Phase 2 will be a 3’ x 6’ layout with the outer track (12 3/8” radius) connected to the existing Phase 1 track by a double crossover. According to AnyRail, I’ve managed to make all of the rail section connections “clean”, except for one that might have a 2mm gap – which I can fudge. I’m thinking of more cork (24” x 36” x 1/2” sheets) over plywood.

I’ve picked up a few freight cars -- somewhat inspired by what I see rolling by on CORP downhill from me -- two each box cars, flats, tank cars, and covered hoppers. I picked up one Kato RCD-2, and another should arrive in a couple of days (RDCs are my railroad “kink”). The Walthers SW1200 I bought has been underwhelming. It growls/grinds on 11” radius curves and at switching speeds jumps ahead when it hits the straight. A Broadway Limited SW7 is arriving soon, which I hope will perform better. I may have spoiled myself with the Kato RDC -- smooth as silk. Even on DC you can crawl it along the track and gently roll on the throttle. The other evening it was pulling four cars around the track for a couple of hours without any fuss at all.

DCC has been ordered and the changeover of the Phase 1 layout will be easy. When I go to the larger layout, I’ll probably pick up a GP-38/40 locomotive for longer train service.


View attachment 543072
LJClark;

Welcome to the forum!
It looks, and sounds, like you have things well in hand. Nice little layout you have going there. I am a long time N-scaler. I model part of the Milwaukee Road's trackage in the Seattle area. My centerpiece structure is Seattle Union Station. My largely scratchbuilt model is shown below.
Kato locomotives, and passenger trains, are great. A few of their locomotive don't do well on tight radius curves. I had to rip out 12" radius curves and go to 16" as a minimum radius because my Kato 2-8-2 Mikados would not stay on tighter curves reliably. Smaller steam and diesel units should work well on your tighter curves. Kato makes/made a very nice RS-3, & RS-1. You might try one of those as a switcher/road locomotive. They run very smoothly and quietly. The Kato F-units, at least the older DC ones I have, are good smooth runners, but noisy compared to the other Kato locomotives. I have not used Kato Unitrack, but I hear nothing but good about it. My favorite track is Micro Engineering's code 55 flex track, due to it's very realistic appearance .

Again Welcome;

Traction Fan 🙂
 

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Discussion Starter #4
Very nice. I've been looking into Kato unitrack and appreciate what you've been able to do in smaller spaces. I was in HO for awhile but never really built a full layout for lack of space. This may work better.
If you'd like, I can post a couple of PDFs of the track plans that show the individual sections with their part numbers.
 

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Discussion Starter #6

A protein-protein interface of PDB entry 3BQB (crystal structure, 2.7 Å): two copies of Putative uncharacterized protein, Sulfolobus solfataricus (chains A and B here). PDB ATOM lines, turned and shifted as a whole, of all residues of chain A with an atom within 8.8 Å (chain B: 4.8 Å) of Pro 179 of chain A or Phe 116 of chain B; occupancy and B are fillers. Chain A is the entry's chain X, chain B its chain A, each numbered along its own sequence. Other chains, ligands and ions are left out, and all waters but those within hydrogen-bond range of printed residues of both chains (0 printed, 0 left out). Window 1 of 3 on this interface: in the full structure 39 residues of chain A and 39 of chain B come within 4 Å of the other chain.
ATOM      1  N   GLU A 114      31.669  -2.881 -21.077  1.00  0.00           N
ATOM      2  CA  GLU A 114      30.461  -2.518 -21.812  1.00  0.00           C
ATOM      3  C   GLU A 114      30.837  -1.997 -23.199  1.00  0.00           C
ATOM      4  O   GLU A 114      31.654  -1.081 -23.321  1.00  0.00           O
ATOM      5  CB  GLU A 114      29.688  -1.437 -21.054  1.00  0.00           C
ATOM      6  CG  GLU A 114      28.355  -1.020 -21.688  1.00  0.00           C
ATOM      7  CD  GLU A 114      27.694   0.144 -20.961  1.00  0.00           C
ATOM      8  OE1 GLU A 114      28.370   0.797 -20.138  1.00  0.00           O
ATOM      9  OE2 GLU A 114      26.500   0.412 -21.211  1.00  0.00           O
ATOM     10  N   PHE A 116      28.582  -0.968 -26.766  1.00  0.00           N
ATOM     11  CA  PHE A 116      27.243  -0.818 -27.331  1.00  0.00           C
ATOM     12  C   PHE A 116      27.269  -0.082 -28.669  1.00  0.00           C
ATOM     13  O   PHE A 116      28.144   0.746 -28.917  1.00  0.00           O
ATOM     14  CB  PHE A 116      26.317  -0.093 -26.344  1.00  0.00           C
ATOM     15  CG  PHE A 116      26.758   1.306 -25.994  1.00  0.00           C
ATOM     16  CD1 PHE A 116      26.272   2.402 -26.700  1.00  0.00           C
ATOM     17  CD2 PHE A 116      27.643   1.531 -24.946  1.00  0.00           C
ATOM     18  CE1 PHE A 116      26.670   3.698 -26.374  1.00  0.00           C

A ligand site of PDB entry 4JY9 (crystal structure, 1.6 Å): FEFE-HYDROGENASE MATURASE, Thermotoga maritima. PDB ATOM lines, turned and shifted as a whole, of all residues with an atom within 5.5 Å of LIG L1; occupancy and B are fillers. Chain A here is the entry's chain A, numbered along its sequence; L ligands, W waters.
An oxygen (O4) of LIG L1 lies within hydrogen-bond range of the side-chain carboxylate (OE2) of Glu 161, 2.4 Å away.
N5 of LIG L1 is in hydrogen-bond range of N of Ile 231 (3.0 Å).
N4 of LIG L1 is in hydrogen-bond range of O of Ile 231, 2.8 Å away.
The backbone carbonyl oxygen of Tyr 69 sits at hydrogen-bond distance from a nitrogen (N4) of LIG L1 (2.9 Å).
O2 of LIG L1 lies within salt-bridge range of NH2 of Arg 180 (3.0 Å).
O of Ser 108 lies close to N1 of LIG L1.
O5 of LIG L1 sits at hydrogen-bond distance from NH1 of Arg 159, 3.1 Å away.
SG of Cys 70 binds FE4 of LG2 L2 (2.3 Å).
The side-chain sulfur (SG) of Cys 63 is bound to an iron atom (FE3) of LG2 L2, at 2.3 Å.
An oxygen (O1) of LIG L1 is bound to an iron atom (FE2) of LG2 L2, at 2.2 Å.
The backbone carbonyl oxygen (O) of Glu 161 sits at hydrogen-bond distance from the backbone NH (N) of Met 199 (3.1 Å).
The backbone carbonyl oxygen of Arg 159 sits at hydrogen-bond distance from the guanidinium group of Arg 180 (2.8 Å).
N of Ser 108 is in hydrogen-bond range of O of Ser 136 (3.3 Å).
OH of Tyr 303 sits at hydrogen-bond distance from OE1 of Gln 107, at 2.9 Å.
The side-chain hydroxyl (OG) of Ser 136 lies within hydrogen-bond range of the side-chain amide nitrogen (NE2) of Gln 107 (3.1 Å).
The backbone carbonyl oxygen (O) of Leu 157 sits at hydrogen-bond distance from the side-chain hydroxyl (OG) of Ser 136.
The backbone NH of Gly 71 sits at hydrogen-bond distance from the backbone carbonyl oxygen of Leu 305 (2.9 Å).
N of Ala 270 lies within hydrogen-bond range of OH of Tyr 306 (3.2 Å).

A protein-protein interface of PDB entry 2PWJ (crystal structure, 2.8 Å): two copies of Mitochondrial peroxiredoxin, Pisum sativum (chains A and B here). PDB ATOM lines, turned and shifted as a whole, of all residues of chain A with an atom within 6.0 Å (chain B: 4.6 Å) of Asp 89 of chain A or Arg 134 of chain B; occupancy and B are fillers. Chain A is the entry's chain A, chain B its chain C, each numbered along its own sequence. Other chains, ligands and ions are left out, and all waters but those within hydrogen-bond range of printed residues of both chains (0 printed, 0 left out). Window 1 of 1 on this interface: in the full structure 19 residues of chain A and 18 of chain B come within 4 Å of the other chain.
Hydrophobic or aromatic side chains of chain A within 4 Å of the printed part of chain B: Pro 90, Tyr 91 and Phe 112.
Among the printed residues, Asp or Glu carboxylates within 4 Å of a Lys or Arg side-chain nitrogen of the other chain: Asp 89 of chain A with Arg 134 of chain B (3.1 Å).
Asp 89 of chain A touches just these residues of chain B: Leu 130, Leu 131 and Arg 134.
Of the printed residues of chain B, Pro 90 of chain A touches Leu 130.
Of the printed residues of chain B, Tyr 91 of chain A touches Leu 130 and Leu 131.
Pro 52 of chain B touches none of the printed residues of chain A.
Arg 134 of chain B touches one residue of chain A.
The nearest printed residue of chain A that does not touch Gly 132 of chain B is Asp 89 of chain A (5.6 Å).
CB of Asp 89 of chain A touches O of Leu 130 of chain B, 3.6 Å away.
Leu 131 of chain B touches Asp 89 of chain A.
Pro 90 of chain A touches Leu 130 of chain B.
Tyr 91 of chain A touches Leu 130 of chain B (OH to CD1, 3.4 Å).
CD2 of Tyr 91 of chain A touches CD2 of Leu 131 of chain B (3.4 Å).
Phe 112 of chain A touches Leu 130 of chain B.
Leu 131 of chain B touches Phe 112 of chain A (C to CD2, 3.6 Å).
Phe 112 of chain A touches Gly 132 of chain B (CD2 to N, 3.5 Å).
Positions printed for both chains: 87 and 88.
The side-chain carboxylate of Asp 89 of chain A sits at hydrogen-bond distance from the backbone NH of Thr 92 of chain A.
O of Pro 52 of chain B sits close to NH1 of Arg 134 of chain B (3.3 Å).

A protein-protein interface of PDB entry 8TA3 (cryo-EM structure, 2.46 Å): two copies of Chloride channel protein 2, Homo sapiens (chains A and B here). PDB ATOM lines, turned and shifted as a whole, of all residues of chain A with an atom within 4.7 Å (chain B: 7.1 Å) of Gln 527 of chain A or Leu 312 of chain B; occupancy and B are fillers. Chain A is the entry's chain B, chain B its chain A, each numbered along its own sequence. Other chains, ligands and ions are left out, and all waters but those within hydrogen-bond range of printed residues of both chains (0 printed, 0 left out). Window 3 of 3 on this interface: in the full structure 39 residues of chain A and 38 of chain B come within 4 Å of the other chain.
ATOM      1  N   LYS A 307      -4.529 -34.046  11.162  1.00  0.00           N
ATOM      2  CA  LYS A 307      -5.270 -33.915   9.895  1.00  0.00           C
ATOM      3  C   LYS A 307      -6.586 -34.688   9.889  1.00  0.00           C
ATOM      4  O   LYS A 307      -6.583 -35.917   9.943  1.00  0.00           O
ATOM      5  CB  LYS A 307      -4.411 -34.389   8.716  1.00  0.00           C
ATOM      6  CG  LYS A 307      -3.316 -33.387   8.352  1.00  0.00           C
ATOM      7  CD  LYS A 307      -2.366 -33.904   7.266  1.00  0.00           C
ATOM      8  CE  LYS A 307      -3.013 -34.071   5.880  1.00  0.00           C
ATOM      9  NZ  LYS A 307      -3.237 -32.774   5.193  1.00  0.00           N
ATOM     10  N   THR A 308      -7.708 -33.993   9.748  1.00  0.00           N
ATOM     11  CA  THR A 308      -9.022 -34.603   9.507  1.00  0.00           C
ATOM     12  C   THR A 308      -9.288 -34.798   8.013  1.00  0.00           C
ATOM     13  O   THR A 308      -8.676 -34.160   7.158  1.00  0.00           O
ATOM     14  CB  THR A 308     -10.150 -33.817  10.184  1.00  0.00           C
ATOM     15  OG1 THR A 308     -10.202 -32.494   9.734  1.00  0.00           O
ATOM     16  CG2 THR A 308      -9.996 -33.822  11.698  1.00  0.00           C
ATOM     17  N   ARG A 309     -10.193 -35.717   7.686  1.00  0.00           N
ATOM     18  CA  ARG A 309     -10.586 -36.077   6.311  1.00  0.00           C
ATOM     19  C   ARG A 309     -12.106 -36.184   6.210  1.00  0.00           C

And since no plan survives contact...

One thing that bugged me about my earlier Phase 2 layout (36" x 72") -- from the original post here -- was that I only had one relatively short siding off the main line. Stretching the layout to 36" x 80" (hollow core door) didn't add that much to the siding, and really wasn't worth the overall size increase.

This is where the AnyRail software works so well. In a few minutes I did a little re-routing and made a two-track switching yard. That eliminated 2 turnouts, gave me a lot more storage, improved switching functionality, and I now have #6 turnouts on the entire main line. And not that Unitrack is difficult to work with, but this layout will be easier to snap together.

For Phase 2 my operating position moves to the other side of the layout (top in the plan) and will be convenient for HOG (Hand of God) coupling/uncoupling.
 

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Discussion Starter #7
Hi everyone.

... I picked up one Kato RCD-2, and another should arrive in a couple of days (RDCs are my railroad “kink”). The Walthers SW1200 I bought has been underwhelming. It growls/grinds on 11” radius curves and at switching speeds jumps ahead when it hits the straight. A Broadway Limited SW7 is arriving soon, which I hope will perform better. I may have spoiled myself with the Kato RDC -- smooth as silk. Even on DC you can crawl it along the track and gently roll on the throttle. The other evening it was pulling four cars around the track for a couple of hours without any fuss at all.

DCC has been ordered and the changeover of the Phase 1 layout will be easy. When I go to the larger layout, I’ll probably pick up a GP-38/40 locomotive for longer train service.
Well, the BLI SW7 is tons better than the Walthers SW1200. No grinding on my tightest curves and generally smoother. It was a shock when I put it on the DC track and that speaker lit off. What an annoyance! Luckily the DCC controller arrived the next day and I could get the volume turned down significantly. The stock SW7 is like a race horse and I loaded a speed table that runs from 6 to 90 instead of the default 0-255. Much more realistic performance for a yard switcher.

Installing DCC into the RDC was a bit of a learning curve. I managed to break off both tabs of both center pins on the bottom of the seat tray, deal with slipping brass trips, the motor contacts, and a better way to mount the interior light. Again, much faster with the default settings, so a slower speed table for the RDC too. It looks pretty cool running around the track in a dark room.

The second RDC should be coming in from Canada, and several structures are on their way.